In the drawings:
FIG. 1 is a cross-sectional view of male and female components of a mold and illustrating transducing means associated with the walls of the mold components;
FIG. 2 is a cross-sectional view of a modified form of the mold assembly of FIG. 1;
FIG. 3 is a cross-sectional view of a fragment of a mold having electrical transducing means surrounding at least a portion thereof;
FIG. 4 is a cross-sectional view of a fragment of a mold having transducing means about the mold and secured within the wall of the mold;
FIG. 5 is a cross-sectional view of a fragment of a continuous casting mold having transducing means surrounding a portion thereof;
FIG. 6 is a schematic diagram illustrating an automatic control system operative to control both molding and transducing means of the types shown in FIGS. 1-5;
FIG. 7 shows portions of a control system for casting apparatus of the type shown in FIG. 5; and
FIG. 8 is a schematic diagram of a modified form of the control system of FIG. 6 and applicable for controlling a molding, casting or extrusion process employing the molds of FIGS. 1-6 for modifications thereto as illustrated in FIG. 8.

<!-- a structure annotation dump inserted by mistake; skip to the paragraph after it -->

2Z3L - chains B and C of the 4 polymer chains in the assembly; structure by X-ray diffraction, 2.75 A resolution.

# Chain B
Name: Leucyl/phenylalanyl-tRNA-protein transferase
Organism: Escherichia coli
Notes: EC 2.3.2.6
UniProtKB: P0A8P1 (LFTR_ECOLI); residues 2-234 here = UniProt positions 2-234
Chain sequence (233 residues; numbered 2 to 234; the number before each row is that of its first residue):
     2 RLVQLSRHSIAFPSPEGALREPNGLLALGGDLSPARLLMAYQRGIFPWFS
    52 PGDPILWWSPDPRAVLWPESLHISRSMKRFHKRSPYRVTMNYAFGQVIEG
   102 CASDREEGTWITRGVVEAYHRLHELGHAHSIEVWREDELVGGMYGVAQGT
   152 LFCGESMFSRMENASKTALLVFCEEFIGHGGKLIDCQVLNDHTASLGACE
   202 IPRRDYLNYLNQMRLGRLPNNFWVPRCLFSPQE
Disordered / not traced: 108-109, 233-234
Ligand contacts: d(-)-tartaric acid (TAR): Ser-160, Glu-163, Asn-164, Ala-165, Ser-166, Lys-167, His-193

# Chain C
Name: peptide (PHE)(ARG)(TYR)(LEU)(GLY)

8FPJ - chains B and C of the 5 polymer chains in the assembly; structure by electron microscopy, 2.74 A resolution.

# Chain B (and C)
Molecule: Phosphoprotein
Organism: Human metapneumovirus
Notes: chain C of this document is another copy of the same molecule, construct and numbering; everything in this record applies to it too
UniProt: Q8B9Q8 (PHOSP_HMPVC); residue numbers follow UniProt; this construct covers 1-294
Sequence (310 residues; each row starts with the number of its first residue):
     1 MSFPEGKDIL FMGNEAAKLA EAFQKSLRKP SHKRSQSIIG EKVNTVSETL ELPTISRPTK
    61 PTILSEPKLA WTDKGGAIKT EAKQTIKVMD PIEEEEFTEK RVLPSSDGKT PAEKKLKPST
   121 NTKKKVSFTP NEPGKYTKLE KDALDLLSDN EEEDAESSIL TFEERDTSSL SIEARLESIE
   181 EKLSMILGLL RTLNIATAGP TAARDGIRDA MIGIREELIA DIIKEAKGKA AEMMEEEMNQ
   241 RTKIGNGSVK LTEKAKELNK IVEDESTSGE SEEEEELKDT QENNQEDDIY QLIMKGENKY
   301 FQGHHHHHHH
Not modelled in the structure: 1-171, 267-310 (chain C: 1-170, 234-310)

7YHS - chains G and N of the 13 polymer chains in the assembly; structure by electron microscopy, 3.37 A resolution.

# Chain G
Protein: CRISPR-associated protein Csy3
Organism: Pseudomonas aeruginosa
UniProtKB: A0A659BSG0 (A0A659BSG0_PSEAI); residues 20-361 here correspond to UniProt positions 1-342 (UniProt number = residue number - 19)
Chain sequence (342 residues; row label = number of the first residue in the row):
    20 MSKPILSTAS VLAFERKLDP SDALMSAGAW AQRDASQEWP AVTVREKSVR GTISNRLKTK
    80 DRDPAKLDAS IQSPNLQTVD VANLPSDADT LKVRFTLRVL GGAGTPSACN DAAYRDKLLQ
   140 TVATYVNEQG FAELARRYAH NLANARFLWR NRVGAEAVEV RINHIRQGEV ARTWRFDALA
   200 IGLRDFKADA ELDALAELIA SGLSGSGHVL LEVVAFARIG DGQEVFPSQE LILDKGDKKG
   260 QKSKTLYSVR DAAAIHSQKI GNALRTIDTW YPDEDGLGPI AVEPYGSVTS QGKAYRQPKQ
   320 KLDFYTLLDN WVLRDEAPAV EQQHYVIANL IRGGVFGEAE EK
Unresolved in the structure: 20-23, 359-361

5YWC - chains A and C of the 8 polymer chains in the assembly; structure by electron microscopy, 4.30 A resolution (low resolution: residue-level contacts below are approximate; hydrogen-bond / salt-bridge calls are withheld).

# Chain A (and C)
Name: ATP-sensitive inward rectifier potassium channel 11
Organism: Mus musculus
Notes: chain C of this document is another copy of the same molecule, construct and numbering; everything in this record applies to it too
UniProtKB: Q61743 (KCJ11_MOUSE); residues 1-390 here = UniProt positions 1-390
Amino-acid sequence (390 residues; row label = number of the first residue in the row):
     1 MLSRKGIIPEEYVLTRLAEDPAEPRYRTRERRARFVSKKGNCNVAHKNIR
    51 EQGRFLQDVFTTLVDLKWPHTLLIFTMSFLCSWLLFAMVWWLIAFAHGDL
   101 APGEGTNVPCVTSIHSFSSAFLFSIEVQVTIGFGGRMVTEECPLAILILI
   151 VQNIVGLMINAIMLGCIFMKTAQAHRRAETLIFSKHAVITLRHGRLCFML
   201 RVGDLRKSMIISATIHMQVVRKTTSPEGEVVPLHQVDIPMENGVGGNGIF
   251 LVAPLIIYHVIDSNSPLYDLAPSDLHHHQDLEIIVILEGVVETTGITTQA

In FIG. 1 is shown part of a molding apparatus 10 including a first mold member 11 operative to close with a second mold member 20 to define a volume V therewith in which volume molding material may be formed to shape from a molten or flowable condition. The mold member 11 has a base portion 12 with a surface 13 for engaging a rim or flange portion 22 of the second mold member 20 when either or both said members are urged together for sealing the molding cavity upon closure of the mold. Mold member 11 is shown having a nose portion 14 projecting into molding cavity V for defining, for example, the interior surface of a molding, forging or extrusion formed in the mold. A number of separate components are utilized in the assembly of mold member 11 to define a plurality of passageways in the nose portion 14 and/or the base portion 12 thereof. A first passageway 15 is shown extending in a helical path through nose portion 14 and in any suitable path in the base portion 12 of the mold for flowing a heat transfer fluid therethrough during any suitable time in a molding cycle by controlling the operation of a valve or pump for effecting said flow. While the fluid is preferably one which is operative to receive heat from the mold wall transferred thereto from the molding material and to rapidly remove said heat so as to permit the molding to rapidly solidify, said passageway 15 may also be operative to carry a heated fluid if it is desired to melt or cure molding material previously disposed in the molding cavity V.